Mounting medical bills are expected to push 1.7 million U.S. households into bankruptcy this year - making health expenses the largest cause of such filings.

The number outpaces bankruptcies resulting from credit card bills or unpaid mortgages, according to data analyzed from the U.S. Census, Centers for Disease Control, federal court system and the Commonwealth Fund, a private foundation that promotes access, quality and efficiency in the medical system. NerdWallet Health, a division of the price-comparison Web site, analyzed the data.

Even those who don’t file for bankruptcy struggle to pay their bills. NerdWallet found that about 56 million adults—more than 20% of the population between the ages of 19 and 64—will grapple with payments. Health insurance plans won't necessarily shield consumers against financial hardships. NerdWallet estimates that nearly 10 million adults with health insurance coverage will still accumulate medical bills they can't pay off this year.

High-deductible insurance plans requiring consumers to pay more out-of-pocket costs are a challenge for many households.

"Medical bills can completely overwhelm a family when illness strikes,” NerdWallet Health Vice President Christina LaMontagne said in a statement.

She added that 25 million people hesitate to take their medications to control medical costs.

"That statistic is actually quite troubling," LaMontagne said. Delaying needed medication is a short-term fix that could trigger result in expensive visits to the emergency room and ambulance visits, she said.

"With an average American family bringing home $50,000 in income, a high medical bill and a high-deductible insurance plan can quickly become something they are unable to pay," LaMontagne said. "If you have an out-of-pocket maximum of $5,000 or $10,000, that's really tough," he said.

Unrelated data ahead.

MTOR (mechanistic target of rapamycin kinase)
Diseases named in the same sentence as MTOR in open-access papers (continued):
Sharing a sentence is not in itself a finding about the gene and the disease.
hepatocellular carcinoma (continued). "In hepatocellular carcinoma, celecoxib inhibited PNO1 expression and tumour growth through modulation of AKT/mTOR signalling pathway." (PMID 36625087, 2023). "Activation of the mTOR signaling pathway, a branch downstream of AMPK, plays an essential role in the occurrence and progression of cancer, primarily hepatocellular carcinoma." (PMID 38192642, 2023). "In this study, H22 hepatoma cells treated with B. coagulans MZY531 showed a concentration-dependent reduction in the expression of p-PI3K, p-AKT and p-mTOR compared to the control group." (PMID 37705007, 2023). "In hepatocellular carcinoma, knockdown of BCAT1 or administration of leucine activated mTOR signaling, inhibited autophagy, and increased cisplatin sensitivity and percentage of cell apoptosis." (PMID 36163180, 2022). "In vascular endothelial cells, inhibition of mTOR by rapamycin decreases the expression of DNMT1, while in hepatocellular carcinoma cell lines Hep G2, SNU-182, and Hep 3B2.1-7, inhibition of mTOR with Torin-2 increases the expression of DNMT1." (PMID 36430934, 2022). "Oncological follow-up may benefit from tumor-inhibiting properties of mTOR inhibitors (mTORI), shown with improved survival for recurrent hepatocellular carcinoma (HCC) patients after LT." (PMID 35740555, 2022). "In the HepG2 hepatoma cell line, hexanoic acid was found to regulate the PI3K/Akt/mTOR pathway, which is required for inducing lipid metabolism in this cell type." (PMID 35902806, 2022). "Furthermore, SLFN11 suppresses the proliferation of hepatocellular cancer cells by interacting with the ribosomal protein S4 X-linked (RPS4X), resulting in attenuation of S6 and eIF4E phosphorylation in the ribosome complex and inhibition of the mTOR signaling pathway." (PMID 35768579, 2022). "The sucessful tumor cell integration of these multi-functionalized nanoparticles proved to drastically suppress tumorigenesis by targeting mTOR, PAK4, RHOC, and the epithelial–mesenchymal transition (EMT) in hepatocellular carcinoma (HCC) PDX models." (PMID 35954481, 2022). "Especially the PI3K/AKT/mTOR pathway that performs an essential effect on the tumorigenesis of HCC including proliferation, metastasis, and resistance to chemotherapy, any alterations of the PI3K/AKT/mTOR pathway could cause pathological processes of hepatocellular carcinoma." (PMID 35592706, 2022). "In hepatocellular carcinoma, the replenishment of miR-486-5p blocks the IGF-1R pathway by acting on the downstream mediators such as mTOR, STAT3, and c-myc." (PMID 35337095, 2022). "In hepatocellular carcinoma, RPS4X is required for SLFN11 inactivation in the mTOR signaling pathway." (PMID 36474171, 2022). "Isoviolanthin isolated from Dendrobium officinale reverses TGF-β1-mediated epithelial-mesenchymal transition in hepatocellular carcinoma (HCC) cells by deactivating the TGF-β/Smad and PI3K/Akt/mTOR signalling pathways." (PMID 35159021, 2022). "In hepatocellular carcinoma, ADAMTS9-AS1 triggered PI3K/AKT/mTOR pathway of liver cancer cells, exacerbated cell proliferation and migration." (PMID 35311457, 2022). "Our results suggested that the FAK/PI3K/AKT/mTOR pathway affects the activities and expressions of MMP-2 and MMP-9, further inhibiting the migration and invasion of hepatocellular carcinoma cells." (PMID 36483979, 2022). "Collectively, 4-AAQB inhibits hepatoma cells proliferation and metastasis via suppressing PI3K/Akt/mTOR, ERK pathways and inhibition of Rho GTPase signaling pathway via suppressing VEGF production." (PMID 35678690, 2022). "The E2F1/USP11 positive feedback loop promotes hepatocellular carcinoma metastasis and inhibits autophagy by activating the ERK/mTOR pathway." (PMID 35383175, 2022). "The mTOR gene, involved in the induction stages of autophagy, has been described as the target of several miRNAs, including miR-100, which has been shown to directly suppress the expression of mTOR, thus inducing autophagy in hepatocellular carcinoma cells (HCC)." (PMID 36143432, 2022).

While health-care reform will give more people coverage—NerdWallet’s data shows that millions of Americans, who do have year-round coverage, are still overwhelmed by mounting bills, LaMontagne said.

The number of households forecast to file for medical-related bankruptcies this year is slightly lower than those at the height of the recession. Despite the anticipated 2013 dip, such bankruptcies represent about three out of every five filings.

"A lot of Americans probably think about bankruptcy as coming from unpaid credit-card debt or mortgages," LaMontagne said. "But the root cause of all those troubles may well be medical bills."

Not surprisingly, more than 11 million people will take on additional credit-card debt to cover mounting medical bills, LaMontagne said. Because credit cards often charge high interest rates for unpaid balances, debt only mounts, creating a vicious cycle for consumers.

Meanwhile, NerdWallet found, 15 million people will deplete their savings to cover medical bills. Another 10 million will be unable to pay for necessities such as rent, food and utilities because of those bills.

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